When a company decides to sell an asset or halt a part of its business, this decision impacts future cash flows, profitability, and overall financial situations. It is crucial for the users of financial statements to be informed of these events. That's why the International Financial Reporting Standard, IFRS 5: Non-Current Assets Held for Sale and Discontinued Operations, was created. This standard separates results from continued operations and ongoing activities to ensure transparency.
IFRS 5 became effective on January 1 2005, and has two main areas of focus:
- It specifies the accounting treatment for assets (or disposal groups) held for sale, and
- It sets the presentation and disclosure requirements for discontinued operations.
The first specifies the accounting treatment for assets (or disposal groups) held for sale, and the second sets the presentation and disclosure requirements for discontinued operations. To classify an asset as held for sale, it must be anticipated that most of its carrying amount will be recovered through future cash flows from its sale, rather than future cash flows from use. IFRS 5 does not apply to non-current assets that will be abandoned, as their carrying amount will be regained through future use.
To classify a non-current asset as "held for sale," most of the asset's carrying amount should be recoverable from future cash flows generated by the sale, rather than from its use. However, IFRS 5 won't be applicable to an asset that is expected to be abandoned, as the carrying amount of an abandoned asset will be recovered through its future use.
In order for an asset to be classified as "held for sale," the asset or disposal group should be immediately available for sale in its current condition, and the sale should be highly probable. IFRS 5 lays out certain criteria that must be met to classify a sale as highly probable:
- The management must have a commitment to sell the asset
- The asset must be actively marketed for sale at a reasonable price
- An active program to find a buyer must be initiated
- The sale must be completed within one year of the classification date
- There should be no significant changes to the plan that might impact the sale
In order to properly classify an asset as held for sale, it must be measured according to the relevant IFRS. Once the classification has been made, the asset should be measured at the lower of its carrying amount or fair value less costs to sell. There are some exceptions to this rule, such as:
- Deferred tax assets (IAS 12 Deferred Tax)
- Assets arising from employee benefits (IAS 19 Employee Benefits)
- Financial assets within the scope of IFRS 9 Financial Instruments
- Non-current assets that are accounted for under the fair value model in IAS 40 Investment Property
- Non-current assets that are measured at fair value less costs to sell in accordance with IAS 41 Agriculture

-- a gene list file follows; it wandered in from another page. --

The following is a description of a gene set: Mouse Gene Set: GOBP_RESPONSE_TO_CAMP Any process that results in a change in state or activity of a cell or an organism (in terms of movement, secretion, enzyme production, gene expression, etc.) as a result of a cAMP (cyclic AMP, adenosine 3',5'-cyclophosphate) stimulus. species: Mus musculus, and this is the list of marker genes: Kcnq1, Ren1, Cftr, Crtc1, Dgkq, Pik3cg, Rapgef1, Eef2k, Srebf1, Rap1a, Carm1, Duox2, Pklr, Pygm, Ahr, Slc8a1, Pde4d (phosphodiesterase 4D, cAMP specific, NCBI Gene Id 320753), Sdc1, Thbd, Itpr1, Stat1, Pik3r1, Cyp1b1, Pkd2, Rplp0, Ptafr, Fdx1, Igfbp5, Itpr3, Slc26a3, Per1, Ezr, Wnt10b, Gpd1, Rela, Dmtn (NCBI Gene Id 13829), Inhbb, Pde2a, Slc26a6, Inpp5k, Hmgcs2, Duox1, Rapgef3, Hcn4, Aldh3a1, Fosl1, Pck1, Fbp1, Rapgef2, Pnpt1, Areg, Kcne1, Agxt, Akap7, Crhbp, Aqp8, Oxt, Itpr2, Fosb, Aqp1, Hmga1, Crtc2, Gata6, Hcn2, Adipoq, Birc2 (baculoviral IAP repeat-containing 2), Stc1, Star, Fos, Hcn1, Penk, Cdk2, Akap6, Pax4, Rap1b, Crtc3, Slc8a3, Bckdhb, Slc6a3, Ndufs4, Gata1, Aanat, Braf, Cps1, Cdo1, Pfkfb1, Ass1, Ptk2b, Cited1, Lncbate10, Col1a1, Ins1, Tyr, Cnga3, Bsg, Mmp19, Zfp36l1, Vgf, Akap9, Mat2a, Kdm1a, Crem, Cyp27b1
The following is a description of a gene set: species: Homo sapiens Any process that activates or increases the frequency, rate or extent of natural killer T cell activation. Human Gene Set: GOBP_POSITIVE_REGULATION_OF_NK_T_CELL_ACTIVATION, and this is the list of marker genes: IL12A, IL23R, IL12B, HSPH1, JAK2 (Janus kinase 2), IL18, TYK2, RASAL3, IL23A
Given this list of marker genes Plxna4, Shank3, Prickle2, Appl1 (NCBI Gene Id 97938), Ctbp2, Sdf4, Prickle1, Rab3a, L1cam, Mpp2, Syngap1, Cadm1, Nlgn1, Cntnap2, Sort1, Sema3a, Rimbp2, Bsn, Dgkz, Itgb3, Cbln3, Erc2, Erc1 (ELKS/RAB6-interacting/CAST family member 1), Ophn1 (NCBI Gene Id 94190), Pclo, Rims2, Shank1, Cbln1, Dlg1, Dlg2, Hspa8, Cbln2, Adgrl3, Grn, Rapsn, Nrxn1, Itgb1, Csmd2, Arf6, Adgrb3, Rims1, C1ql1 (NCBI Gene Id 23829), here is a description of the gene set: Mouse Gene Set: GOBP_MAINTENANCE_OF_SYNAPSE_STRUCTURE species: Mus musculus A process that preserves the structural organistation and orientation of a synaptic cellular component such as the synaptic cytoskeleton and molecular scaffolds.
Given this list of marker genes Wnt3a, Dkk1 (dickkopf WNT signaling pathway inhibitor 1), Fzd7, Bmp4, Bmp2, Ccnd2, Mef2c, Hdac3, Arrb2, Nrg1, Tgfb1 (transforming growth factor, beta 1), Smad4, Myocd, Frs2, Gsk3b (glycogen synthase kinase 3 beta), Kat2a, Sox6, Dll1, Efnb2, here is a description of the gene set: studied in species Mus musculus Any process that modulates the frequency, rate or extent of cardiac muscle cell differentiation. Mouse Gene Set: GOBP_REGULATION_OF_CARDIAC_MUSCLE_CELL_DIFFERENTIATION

- Contractual rights under insurance contracts as defined in IFRS 4 Insurance Contracts.
These assets must still be measured under their original accounting policy if they are classified as held for sale. It's important to note that although the accounting treatment of these assets does not change, they must be presented separately from other assets and require additional disclosure.
If an entity has disposed of, or plans to dispose of, a component that represents a separate major line of business or geographical area of operations, or has acquired a subsidiary solely for resale, it is considered a discontinued operation according to IFRS 5. These discontinued operations should be presented separately in the financial statements in order to keep readers informed of both the discontinued operations and the ones that the entity will continue with to generate future profits and cash flows.
- The presentation of discontinued operations in the statement of profit and loss and other comprehensive income should include a single amount that comprises of:
- The post-tax profit or loss of the discontinued operation
- The post-tax gain or loss recognised on the measurement to fair value less costs to sell
- The post-tax gain or loss recognised on the disposal of assets or the disposal group making up the discontinued operation
The analysis of this amount can be included in the notes or on the face of the statement of profit and loss and other comprehensive income.
- The statement of cash flows should include the net cash flow that relates to the operating, investing and financing activities of the discontinued operation.
Additionally, in the statement of financial position, non-current assets that are part of a disposal group must be separated from other assets, and the same applies for liabilities that are part of a disposal group classified as held for sale. By following these guidelines, readers of the financial statements can more easily understand the financial impact of the discontinued operations on the entity's cash flow and overall financial position.
In conclusion, IFRS 5: Non-Current Assets Held for Sale and Discontinued Operations provides guidance on the accounting treatment, presentation, and disclosure of non-current assets held for sale and discontinued operations. The standard sets out criteria for an asset to be classified as held for sale and provides for the measurement of such assets. Additionally, the standard requires discontinued operations to be presented separately in the financial statements to inform the users of the financial statements about those operations the entity has discontinued and those operations the entity is continuing with in order to generate future profits and cash flows. Overall, IFRS 5 aims to provide transparency and useful information to the users of financial statements regarding an entity's decision to sell an asset or to discontinue some part of its business.
Director: Audit, Johannesburg
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